Fort Meade, MD --
As the WC-130J Hercules draws closer to a hurricane deep in the Atlantic Ocean, the navigator lines up the crew’s flight plan with the National Hurricane Center’s (NHC) information requests. Just for a moment, as the plane approaches the storm, the 20-year Hurricane Hunter veteran’s mind drifts back to a similar mission a decade ago. That storm, Hurricane Katrina, changed the way crewmembers view virtually every storm mission they fly.
“While I’m setting our computer up, it always takes me back to that normal Sunday morning in 2005,” Lt. Col. John Fox said. “We knew it was going to be a bad storm, but like so many other people, I was in the trap of thinking of Camille (a Category 5 hurricane that devastated the Mississippi coast in 1969). Nothing was ever going to be as bad as Camille, but here came Camille’s big sister. Katrina tapped me on the shoulder and said, ‘Hey, John, you’re not a forecaster.’ The Katrina experience taught us that you never really know what you’re going to see.”
Although each flight is different, during a typical 10-plus-hour mission, each of the five crewmembers stay busy while on their way to the storm, inside the eye of the hurricane, and on the flight back to Keesler Air Force Base, Mississippi. On each mission, the crew flies through the hurricane in what they call an alpha pattern, penetrating its eyewall at least four times and collecting valuable data from each quadrant of the storm.
As “the overall boss of the aircraft,” Maj. Sean Cross, the aircraft commander, lets his co-pilot take care of the flying as he monitors the radios and the rest of the crew. While currently in his 14th season as a Hurricane Hunter, Cross has seen more than his share of hurricanes, both from the air and on the ground. Since he joined the squadron in 2001, Cross has made almost 150 “pennies,” a term crewmembers use for flights into the eyes of tropical storms and hurricanes.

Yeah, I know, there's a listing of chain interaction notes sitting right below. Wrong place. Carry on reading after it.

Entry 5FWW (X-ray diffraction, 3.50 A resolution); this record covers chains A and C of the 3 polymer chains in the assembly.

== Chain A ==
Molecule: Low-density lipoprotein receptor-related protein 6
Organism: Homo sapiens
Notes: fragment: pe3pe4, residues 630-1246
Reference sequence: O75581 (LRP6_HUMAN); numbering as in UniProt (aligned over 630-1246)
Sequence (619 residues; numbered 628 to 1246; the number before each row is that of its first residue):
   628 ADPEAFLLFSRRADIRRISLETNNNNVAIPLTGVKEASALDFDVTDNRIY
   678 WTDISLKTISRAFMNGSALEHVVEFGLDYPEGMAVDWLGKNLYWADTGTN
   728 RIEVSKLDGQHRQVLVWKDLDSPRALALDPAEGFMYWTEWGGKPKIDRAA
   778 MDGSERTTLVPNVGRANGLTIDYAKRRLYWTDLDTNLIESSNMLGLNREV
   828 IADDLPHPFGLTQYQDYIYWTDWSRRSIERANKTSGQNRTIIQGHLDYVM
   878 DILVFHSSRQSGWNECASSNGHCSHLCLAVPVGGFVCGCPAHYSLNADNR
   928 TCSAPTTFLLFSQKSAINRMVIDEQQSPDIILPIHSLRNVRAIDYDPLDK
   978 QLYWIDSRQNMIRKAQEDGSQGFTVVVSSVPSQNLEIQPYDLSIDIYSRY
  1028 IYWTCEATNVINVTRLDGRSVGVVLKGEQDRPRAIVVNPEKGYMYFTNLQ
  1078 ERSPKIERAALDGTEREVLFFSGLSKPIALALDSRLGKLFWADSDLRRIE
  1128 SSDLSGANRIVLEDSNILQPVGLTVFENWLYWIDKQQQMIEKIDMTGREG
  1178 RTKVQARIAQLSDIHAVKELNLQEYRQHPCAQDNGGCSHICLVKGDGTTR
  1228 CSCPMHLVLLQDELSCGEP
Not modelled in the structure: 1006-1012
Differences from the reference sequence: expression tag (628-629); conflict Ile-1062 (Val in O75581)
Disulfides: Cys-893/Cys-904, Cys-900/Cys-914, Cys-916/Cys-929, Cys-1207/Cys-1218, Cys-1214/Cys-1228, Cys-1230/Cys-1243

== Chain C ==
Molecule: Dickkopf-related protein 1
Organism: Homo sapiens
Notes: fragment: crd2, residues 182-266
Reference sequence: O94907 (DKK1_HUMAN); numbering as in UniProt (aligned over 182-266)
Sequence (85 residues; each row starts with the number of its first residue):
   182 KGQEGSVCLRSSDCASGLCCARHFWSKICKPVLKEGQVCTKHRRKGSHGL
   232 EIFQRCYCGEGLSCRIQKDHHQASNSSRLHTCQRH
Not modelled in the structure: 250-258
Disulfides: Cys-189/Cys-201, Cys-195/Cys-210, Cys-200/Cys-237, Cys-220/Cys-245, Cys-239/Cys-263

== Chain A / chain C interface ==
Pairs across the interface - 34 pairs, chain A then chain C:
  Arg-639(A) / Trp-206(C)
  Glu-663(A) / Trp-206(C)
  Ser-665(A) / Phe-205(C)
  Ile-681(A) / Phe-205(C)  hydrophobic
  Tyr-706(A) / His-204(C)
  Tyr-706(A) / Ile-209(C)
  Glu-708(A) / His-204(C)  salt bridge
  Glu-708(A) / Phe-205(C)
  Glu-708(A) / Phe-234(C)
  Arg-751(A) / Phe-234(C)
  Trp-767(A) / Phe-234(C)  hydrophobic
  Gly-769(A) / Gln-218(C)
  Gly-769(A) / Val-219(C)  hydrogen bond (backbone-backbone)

Meanwhile, the rest of the crew spends their time on pre-storm checklists. They also use the satellite phone — a convenience crews didn’t have onboard in previous years — to talk with another crew on their way back from a previous hurricane mission to get pre-briefed on expected weather conditions. At the same time, they know they could face something different, maybe even considerably more intense, than what the previous crew experienced just a few hours earlier.
Daylight gradually disappears as the plane draws closer to the storm. The crew is relatively quiet as they approach the hurricane’s outer edges.
“The eyewall’s coming up crew!” Maj. Devon Meister, the pilot, announces as the plane approaches the area of about 200 miles of intense, spinning thunderstorms that whirl around the hurricane’s center. Anyone not already buckled up quickly clicks in their seat belt. The pilots are especially focused because they want to make sharp turns to ensure they reach the exact center of the storm, so they can gather the information they need. Sometimes the first encounter with the eyewall isn’t as violent as the crew might expect, but they know not to take it for granted on subsequent passes through the teeth of the hurricane.
“What you have to be careful of is that you don’t drop your guard on the next pass about 40 minutes later, because this thing is living and growing and spinning counter-clockwise,” Cross said. “The spot you went in is not going to be the same stuff you go through an hour and 40 minutes later.”
Inside the storm, the navigator and weather officer study the radar. The crew doesn’t mind flying through areas in red, but they want to avoid magenta, which usually means heavier rains and turbulence, and flashing white, which would signify severe turbulence.
As the WC-130J continues through the eyewall, radiometers on the wings gauge wind speed at the ocean’s surface every second. Meanwhile, Master Sgt. Jeff Stack, a loadmaster, watches the screen on his computer monitor while holding a cylindrical capsule in his left hand. He waits for the weather officer to give him the signal to drop the first biodegradable dropsonde that will collect the vital data on the storm as it falls attached to a parachute to the ocean surface.
The dropsonde is one of several weather instruments that measures temperature, pressure, dew point, wind speed and direction inside the hurricane, as well as the surface pressure inside the hurricane’s eye. It can directly measure at several levels in the atmosphere as it descends.
The weather officer is focused on his radar, waiting until the winds reach the maximum peak. He relies on surface wind data from the Stepped Frequency Microwave Radiometer (SFMR) — which continuously measures the winds at the ocean’s surface directly below the aircraft — to tell him when to give the signal the loadmaster is waiting to hear to release the dropsonde.